Liberating Liturgies: Why Mother Bear?

Liberating Liturgies: Why Mother Bear? September 19, 2014

I recently shared a post called “A Creed And A Call,” in which I shared my rewritten Apostles’ Creed, and then called for others to submit their own Liberating Liturgies–either liturgies that empower you, liturgies that you’ve rewritten to make them empowering, or empowering liturgies that you’ve written yourself!

I didn’t have room in that last post to do much commentary on my Apostles’ Creed, and I got several questions about it: Who is Sophia? Why Mother Bear? I’d like to take some time now to answer those questions and explain why I changed what I did, and why I chose the language I chose.

First, I’ll share my creed again for those who missed it:

I believe in God, our Mother Bear,
   source of all being. 

I believe in Jesus Christ, God’s wisdom made flesh, 
   along with Sophia, the church, and all that live in wisdom. 
   Born of the bad-ass womanist liberation theologian, Mary, 
   suffered under the systems of oppression of this world, 
   was crucified, died, and was buried,
   forever joining in solidarity with those murdered by Empire.
On the third day, the women declared him risen;
signifying God’s “No” to oppression.
He points to God our Mother Bear,
who works in this world, calling for justice for the poor and oppressed.

I believe in Sophia Spirit,
Christ’s body, the church,
the communion of saints,
the grace to reject this world’s systems,
hope for justice in the future,
and renewed life everlasting. Amen.

Our Mother Bear… 

Mother Bear has recently become my favorite imagery for God. It comes from the book of Hosea, which contains a lot of grossly patriarchal and anti-sex worker imagery that I’m not fond of. But hidden under the misogyny, there is one gem of a verse that I find extremely powerful and subversive: Hosea 13:8

I will encounter them like a bear robbed of her cubs, And I will tear open their chests; There I will also devour them like a lioness, As a wild beast would tear them.

The Word of God for the people of God, amirite?

There’s some violent imagery in here that not everyone will feel comfortable with. I think it can be harmful imagery in the context of a patriarchal, violent, male God.

But in a different context, I think this imagery can be empowering.

Much feminist theology likes to talk about God as Mother, which is great. Unfortunately, some of it still ends up falling into gender essentialism and stereotypes of women. Ironically, some feminist God imagery can end up reinforcing patriarchal standards for womanhood.

I’m talking here about God as the kind, gentle, nurturing Mother who loves all. As Rosemary Radford Ruether points out in her book Sexism And God-Talk (see the chapter “Sexism and God Language), this is not enough. It only serves to limit who we, as women, can be.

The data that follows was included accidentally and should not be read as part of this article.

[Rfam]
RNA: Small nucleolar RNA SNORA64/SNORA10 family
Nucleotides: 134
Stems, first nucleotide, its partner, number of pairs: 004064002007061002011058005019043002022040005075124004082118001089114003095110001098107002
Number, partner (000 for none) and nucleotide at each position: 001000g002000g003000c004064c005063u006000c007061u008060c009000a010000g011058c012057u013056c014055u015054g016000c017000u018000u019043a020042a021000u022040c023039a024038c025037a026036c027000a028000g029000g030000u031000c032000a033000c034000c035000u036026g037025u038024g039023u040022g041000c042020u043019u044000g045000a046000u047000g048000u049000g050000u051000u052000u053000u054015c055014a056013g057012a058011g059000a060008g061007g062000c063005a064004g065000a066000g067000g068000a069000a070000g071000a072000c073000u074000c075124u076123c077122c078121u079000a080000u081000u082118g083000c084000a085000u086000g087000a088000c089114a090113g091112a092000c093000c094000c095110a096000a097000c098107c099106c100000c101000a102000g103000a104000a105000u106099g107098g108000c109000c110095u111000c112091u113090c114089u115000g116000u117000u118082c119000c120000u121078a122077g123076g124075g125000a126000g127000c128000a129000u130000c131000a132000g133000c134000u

The patriarchal church already lets women be nurturing, caring mothers. It thrives off of limiting our roles to nurturing children and providing free care-giving. Obviously, nurturing and caring are extremely important roles that the church, and the world, cannot live without. It is good to connect God with these roles, in order to give them the honor and value they deserve.

But we need imagery that challenges the idea that we are just nurtures and care-givers. We need Mother God imagery that frees us to follow all of our callings (in addition to Father God imagery and other Parent God imagery that calls all genders to participate in the universal calling for all humanity to care for one another and for creation).

Not only does this imagery for God limit women–it also idolizes a very specific type of womanhood. The womanhood emphasized in some feminist imagery is one that is often limited to women with the resources to be full-time nurturers–often white, upper/middle class women. It can be (it is not always, but it can be) used to put down women who love their children, but have to spend long hours at work away from their children in order to get by. It doesn’t do much to affirm the women who are providers. Who have to fight to defend their children from a world that hates them. It can reflect the patriarchal myth that woman can only be “good” mothers if they are stay-at-home mothers.

This is why I am drawn to God Our Mother Bear, or God The Liberating Lioness found in Hosea 13:8. 

The context of this verse is God’s anger at Israel for neglecting God’s justice, God’s commands to care for the marginalized and the poor and the abused and the oppressed.

Mother Bear loves Her children–the poor and oppressed. Mother Bear cares for them and feeds them. She nurtures them and plays with them and snuggles them.

Image via Arctic Kingdom
Image via Arctic Kingdom

But Mother Bear is not just nurturing.

She is strong. She is fierce. She is powerful and terrifying.  She is a provider. She is a protector. She will rip apart anyone who tries hurt Her cubs. 

Hers is a love that liberates. 

The only way we can avoid our images of God being co-opted by patriarchy, used to oppress and limit women, is with a plurality of images for Her. Mother Bear is one of those images that I appreciate right now. How about you?


In the weeks to come, I’ll be commenting on some of the other imagery in my Apostles’ Creed. I’ll also be sharing some of my other Liberating Liturgies. But as I said, a plurality of images for God is important. A plurality of images will allow us to subvert patriarchy and other oppressions as they try to co-opt God imagery for their own use. If you are interested in submitting your won Liberating Liturgies to this project, read this blog post, and email me at

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